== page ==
Why Bookselling?

I opened my bookstore two and a half years ago (December 2008), right smack in the middle of the ‘economic downturn’. Since then, I have had a number of customers ask me how I’m doing, some with concern, others as an accusation that I had made a huge mistake (some seem almost angry, which I have yet to understand). The concern is well-placed, as there are far fewer shops peppering the American landscape than in previous decades, and more close each month. I generally explain my reasoning behind opening the shop, and stress the fact that I sell online as well, and these business models support one another, each serves different clientele, etc., etc…

The recurrence of the question, though, has led me to some reflection on the topic, and it turns out that having a shop has very little to do with a desire to be successful, but a lot to do with the desire to be happy and fulfilled. I enjoy interacting with customers, determining their needs, and finding the right books to fill them. Sometimes I am unable to help, but I always stand a better chance of being useful if I am able to have a conversation face to face. And as it turns out, I have made some friends here. I have also learned what it means to be considered part of the community. I believe this is something young people often struggle with (I’m 29), and eventually figure out once they have started families.

Could I make more money traveling from estate sale to estate sale, auction to private collection, and doing away with the shop? Maybe. In fact, probably. Do I want to give up my shop because of that? Definitely not. Let me give an example of why:

Last week, a woman came in, in response to a call I made informing her we had an 1831 Bible. She is an American Civil War re-enactor, and is always looking for items to use in her reenactments (i.e., things that would have existed back then). The shop wasn’t busy, so I took the time to compile a list of what he had available in terms of pre-Civil War material — turns out we had quite a lot. I printed the list, and highlighted what I thought would be the most useful selections. I mentioned one in particular, a biography of a gentleman born into slavery in Virginia, who escaped, lived in a Quaker community in Canada for 40 years. The biography was printed in Rochester — my store is in Webster, a suburb of Rochester. Of course she decided she absolutely had to have this. In the end, she walked out with that, the Bible, and 7 Louisa May Alcott hardcovers — she plans to begin a personal collection of these. She was delighted, we had a great conversation about the 150th anniversary activities, and, quite frankly, the whole experience made my week.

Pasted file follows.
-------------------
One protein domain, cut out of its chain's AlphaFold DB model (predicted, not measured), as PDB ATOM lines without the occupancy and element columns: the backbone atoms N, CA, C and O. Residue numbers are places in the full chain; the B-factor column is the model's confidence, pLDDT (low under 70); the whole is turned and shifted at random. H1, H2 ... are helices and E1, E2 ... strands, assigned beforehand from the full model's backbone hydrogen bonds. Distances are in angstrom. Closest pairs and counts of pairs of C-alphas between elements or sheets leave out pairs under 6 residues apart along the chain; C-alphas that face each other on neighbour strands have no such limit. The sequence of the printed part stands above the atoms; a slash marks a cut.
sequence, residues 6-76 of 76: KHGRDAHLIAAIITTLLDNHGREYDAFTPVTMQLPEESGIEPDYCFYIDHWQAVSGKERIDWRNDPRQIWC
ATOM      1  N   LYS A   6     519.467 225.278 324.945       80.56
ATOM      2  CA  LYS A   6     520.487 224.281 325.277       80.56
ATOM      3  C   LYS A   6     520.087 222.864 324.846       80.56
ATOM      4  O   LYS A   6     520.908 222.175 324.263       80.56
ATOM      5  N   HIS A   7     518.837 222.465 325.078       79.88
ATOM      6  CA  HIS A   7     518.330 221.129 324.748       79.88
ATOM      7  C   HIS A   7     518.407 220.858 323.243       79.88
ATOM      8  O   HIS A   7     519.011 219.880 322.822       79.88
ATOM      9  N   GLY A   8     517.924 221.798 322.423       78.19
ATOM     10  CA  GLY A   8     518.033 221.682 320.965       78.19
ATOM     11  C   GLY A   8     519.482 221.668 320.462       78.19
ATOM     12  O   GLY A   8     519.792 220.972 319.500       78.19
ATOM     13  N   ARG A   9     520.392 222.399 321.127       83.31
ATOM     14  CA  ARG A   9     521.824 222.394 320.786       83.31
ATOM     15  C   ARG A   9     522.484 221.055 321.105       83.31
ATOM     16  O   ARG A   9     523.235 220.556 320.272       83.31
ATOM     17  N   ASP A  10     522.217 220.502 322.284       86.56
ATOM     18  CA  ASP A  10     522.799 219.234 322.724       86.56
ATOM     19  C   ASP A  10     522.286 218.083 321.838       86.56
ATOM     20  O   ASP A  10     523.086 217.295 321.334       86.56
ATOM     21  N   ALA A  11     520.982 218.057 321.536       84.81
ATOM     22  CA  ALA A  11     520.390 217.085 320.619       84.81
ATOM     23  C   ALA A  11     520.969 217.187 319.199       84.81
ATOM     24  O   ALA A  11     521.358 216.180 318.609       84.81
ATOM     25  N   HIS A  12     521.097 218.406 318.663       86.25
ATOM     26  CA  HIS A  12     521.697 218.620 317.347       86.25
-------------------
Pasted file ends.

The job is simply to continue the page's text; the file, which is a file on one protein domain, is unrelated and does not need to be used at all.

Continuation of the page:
Forgive a bit of a ramble there, but it goes to the point of this story, which is that this sort of interaction cannot be replicated digitally. Moreover, it is the sort of commerce I believe we have lost sight of in recent times, one which involved interpersonal relationships, trading and bartering, and a true sense that both parties were better off after the transaction. Sure, I am a merchant, and my customers are consumers, but what is more important than that to me is that we are all people. We are a community, and each of us have different skills, and the primary use of those skills, in my opinion, should be to better that community. This is not to say I don’t want to make money (Ayn Rand would get on my case!) — I also believe those who display the greatest ability in providing services to their community deserve the greatest rewards. But it is not all about how much money I make, or I might do it differently (see above).

This blog is my way of reaching out, in an attempt to develop the same sense of community with some of my fellow book-minded folks who may not live close enough that I can regularly enjoy their company. With luck, I will live a life surrounded by good friends who share my love of books, and happy customers to whom my reasons for opening a shop finally make sense.

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Published in: on June 24, 2013 at 11:21 AM  Leave a Comment  
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